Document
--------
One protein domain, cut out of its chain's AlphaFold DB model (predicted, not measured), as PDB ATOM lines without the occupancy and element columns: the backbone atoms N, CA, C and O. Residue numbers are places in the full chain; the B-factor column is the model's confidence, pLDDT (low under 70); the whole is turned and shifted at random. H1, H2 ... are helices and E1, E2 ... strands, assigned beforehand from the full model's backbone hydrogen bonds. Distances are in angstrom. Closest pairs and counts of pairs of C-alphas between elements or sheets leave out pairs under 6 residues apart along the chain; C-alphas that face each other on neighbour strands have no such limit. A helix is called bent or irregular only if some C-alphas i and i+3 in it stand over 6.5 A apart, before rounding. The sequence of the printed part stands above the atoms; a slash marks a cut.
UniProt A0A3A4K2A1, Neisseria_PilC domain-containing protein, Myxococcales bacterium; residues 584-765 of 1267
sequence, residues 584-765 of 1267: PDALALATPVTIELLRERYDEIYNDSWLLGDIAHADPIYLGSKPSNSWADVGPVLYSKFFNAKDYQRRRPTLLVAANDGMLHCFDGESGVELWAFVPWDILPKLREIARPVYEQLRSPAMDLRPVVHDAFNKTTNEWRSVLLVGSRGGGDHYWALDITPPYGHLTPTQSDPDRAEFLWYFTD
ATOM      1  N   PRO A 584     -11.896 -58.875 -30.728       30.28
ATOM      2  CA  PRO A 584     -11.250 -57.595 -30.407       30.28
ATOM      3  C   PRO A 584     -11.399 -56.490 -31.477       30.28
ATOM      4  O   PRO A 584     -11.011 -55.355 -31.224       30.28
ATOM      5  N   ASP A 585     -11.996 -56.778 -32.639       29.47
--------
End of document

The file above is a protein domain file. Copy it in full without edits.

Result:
One protein domain, cut out of its chain's AlphaFold DB model (predicted, not measured), as PDB ATOM lines without the occupancy and element columns: the backbone atoms N, CA, C and O. Residue numbers are places in the full chain; the B-factor column is the model's confidence, pLDDT (low under 70); the whole is turned and shifted at random. H1, H2 ... are helices and E1, E2 ... strands, assigned beforehand from the full model's backbone hydrogen bonds. Distances are in angstrom. Closest pairs and counts of pairs of C-alphas between elements or sheets leave out pairs under 6 residues apart along the chain; C-alphas that face each other on neighbour strands have no such limit. A helix is called bent or irregular only if some C-alphas i and i+3 in it stand over 6.5 A apart, before rounding. The sequence of the printed part stands above the atoms; a slash marks a cut.
UniProt A0A3A4K2A1, Neisseria_PilC domain-containing protein, Myxococcales bacterium; residues 584-765 of 1267
sequence, residues 584-765 of 1267: PDALALATPVTIELLRERYDEIYNDSWLLGDIAHADPIYLGSKPSNSWADVGPVLYSKFFNAKDYQRRRPTLLVAANDGMLHCFDGESGVELWAFVPWDILPKLREIARPVYEQLRSPAMDLRPVVHDAFNKTTNEWRSVLLVGSRGGGDHYWALDITPPYGHLTPTQSDPDRAEFLWYFTD
ATOM      1  N   PRO A 584     -11.896 -58.875 -30.728       30.28
ATOM      2  CA  PRO A 584     -11.250 -57.595 -30.407       30.28
ATOM      3  C   PRO A 584     -11.399 -56.490 -31.477       30.28
ATOM      4  O   PRO A 584     -11.011 -55.355 -31.224       30.28
ATOM      5  N   ASP A 585     -11.996 -56.778 -32.639       29.47